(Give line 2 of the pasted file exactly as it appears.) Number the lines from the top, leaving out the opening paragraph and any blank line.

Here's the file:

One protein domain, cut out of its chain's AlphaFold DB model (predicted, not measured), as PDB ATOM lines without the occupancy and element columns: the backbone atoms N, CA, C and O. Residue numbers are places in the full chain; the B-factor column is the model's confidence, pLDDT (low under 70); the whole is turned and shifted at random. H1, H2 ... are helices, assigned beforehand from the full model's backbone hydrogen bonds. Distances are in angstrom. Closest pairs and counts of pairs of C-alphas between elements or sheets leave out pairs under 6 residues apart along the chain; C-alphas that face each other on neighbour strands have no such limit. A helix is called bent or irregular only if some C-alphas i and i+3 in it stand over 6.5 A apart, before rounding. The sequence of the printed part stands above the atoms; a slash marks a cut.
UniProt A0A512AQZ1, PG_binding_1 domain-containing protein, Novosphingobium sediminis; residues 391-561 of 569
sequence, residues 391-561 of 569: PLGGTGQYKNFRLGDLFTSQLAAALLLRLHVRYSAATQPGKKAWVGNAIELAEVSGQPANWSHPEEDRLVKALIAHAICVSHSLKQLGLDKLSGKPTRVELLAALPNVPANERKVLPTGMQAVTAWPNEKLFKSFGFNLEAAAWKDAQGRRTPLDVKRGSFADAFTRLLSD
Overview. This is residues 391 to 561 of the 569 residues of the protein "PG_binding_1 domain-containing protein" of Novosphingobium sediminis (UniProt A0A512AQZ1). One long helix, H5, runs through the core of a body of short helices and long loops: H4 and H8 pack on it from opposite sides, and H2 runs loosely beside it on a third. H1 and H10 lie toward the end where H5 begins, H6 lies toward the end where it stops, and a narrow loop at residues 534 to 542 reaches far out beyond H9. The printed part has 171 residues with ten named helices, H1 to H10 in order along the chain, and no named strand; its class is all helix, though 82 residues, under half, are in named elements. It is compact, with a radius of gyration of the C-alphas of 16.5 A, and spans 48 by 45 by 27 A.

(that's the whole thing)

sequence, residues 391-561 of 569: PLGGTGQYKNFRLGDLFTSQLAAALLLRLHVRYSAATQPGKKAWVGNAIELAEVSGQPANWSHPEEDRLVKALIAHAICVSHSLKQLGLDKLSGKPTRVELLAALPNVPANERKVLPTGMQAVTAWPNEKLFKSFGFNLEAAAWKDAQGRRTPLDVKRGSFADAFTRLLSD